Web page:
THE BLUE:  After sealing minor gaps between the top deck and fuselage, I hand-brushed Vallejo white primer to see how things stood.  All was good so it was time to apply the first coat of my mix of the Army's No. 23 Light Blue which consists of (as mentioned above) Vallejo 963 Medium Blue, 904 Dark Blue Gray, and 906 Pale Blue (ratios have been lost).  Note the wing 'headlights.  the kit comes with two vacu-formed light covers.  I drilled out the hole and filled each one with two applications of clear 5-minute epoxy to give the impression of bulbs inside the covers.  I glued the tail wheel in place to keep the model elevated while the light blue was drying but the main landing gear wheels are stuck on for show.


DECAL APPLICATION:  In preparation for decal application, I was concerned that the kit's decals were going to be questionable due to their age and color.  I discraded the wing star insignia because the first one I applied literally fell apart.  I used instead insignia from Yellow Wings "red dot" package of the approximate size and applied all four. 

The next big concern was rudder decals.  I cut off the dark insignia blue portaion and applied just the red and white portion.  The decals were oversized and slightly out of alignment.  In fact, the top red bar projected well above the rudder and was cut off.  Although inaccurate as there should be 13 bars, I ended up without the top red bar for a total of twelve which is too bad.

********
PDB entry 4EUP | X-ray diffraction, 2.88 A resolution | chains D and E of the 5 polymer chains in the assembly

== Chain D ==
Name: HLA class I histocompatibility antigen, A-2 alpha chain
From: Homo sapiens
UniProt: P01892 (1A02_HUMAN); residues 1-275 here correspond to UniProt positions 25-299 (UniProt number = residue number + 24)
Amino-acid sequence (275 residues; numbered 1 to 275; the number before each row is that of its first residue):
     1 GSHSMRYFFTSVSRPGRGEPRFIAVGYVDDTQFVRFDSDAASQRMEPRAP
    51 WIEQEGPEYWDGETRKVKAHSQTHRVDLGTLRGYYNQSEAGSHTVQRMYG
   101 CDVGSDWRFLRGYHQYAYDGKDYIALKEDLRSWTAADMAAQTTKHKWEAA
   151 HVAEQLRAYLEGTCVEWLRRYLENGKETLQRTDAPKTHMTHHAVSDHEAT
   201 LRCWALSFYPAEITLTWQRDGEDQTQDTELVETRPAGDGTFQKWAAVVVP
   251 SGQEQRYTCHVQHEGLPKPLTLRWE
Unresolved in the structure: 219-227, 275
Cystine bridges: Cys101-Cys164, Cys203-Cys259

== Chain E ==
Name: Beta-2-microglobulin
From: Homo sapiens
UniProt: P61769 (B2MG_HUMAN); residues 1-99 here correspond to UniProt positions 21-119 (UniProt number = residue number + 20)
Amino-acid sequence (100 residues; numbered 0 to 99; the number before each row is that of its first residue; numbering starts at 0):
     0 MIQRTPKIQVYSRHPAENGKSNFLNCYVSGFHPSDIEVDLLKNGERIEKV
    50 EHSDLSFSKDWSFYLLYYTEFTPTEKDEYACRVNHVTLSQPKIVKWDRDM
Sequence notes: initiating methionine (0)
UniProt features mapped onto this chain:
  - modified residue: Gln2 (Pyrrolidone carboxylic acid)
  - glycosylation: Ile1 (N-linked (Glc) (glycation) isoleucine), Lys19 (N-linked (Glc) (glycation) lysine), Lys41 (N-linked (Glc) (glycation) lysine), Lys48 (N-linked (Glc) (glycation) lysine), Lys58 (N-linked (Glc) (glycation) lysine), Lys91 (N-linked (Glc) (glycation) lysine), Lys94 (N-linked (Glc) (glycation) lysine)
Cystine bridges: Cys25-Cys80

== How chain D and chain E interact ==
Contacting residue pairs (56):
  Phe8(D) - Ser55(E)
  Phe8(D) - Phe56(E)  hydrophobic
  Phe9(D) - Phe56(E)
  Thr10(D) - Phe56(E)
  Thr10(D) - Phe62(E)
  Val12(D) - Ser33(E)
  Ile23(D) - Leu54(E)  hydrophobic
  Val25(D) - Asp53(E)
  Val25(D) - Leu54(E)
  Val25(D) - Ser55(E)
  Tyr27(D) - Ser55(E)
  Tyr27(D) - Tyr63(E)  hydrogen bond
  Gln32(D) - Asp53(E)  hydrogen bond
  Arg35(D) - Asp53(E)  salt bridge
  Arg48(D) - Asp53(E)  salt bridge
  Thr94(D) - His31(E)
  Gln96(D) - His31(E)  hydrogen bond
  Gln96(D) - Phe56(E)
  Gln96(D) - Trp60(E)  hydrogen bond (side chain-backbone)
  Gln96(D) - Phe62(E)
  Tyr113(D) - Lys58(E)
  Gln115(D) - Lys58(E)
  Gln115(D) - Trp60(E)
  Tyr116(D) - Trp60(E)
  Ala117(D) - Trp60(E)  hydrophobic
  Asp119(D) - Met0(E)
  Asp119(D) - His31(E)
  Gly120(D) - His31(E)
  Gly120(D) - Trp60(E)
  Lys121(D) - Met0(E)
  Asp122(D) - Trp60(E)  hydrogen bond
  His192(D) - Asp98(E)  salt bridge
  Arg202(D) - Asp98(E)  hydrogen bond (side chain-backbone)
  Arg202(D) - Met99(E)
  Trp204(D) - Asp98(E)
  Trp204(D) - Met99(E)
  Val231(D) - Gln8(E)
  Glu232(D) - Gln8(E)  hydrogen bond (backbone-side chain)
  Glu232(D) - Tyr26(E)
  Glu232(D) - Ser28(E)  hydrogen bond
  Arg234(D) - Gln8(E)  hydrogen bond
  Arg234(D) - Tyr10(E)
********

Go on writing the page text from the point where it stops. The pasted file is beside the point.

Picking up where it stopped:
The side number is simply made up.  The kit's decals for these white-outlined yellow numerals were just fine and each was cut out carefully for both the large aft fuselage and forward nose '157' aircraft number. 

Aside for the black aircraft ID panel decal above and to the right of the small '157', the only decal left to do was the squadron insignia for the 23rd Bombardment Squadron.  The kit's decals did not include this one.  So, I copied the insigna from several on the internet and selected the largest and clearest image.  In my photo software, I sized it down, printed several small sizes on plain paper to judge the correct size, selected the one I wanted, reproduced six of the images in a plain Word document, and printed them on clear laser decal paper.  Of course, the actual finish was a bit lighter.  I applied one insignia decal to each outer nacelle.  I then hand-painted virutally the entire insignia decal with brighter Vallejo acrylic paint. 

After thoroughly drying, I oversprayed the entire model with satin polyurethane to seal the decals.


THE FINAL APPROACH, TURRET ISSUES:  Several issues had to be resolved to complete the model.  The major problem was the three clear plastic parts: front turret, pilot's canopy, and the rear canopy, all of which are vacu-formed onto one sheet.  As small as it was, the turret was troublsome because it came in two halves and just would not hold together.  If you look at the turret in this photo (#10), note that the middle frame is slightly wider.  I was able to tack the two halves together long enough to super glue a strip of heavy lead foil inside and outside to hold the halves together and it worked.  The next problem with the turret was the fit to the fuselage.  The turret rests on a circular white metal part glued to the front end of the fuselage.  I had to cut away some portion of the upper front fuselage to get the turret properly seated.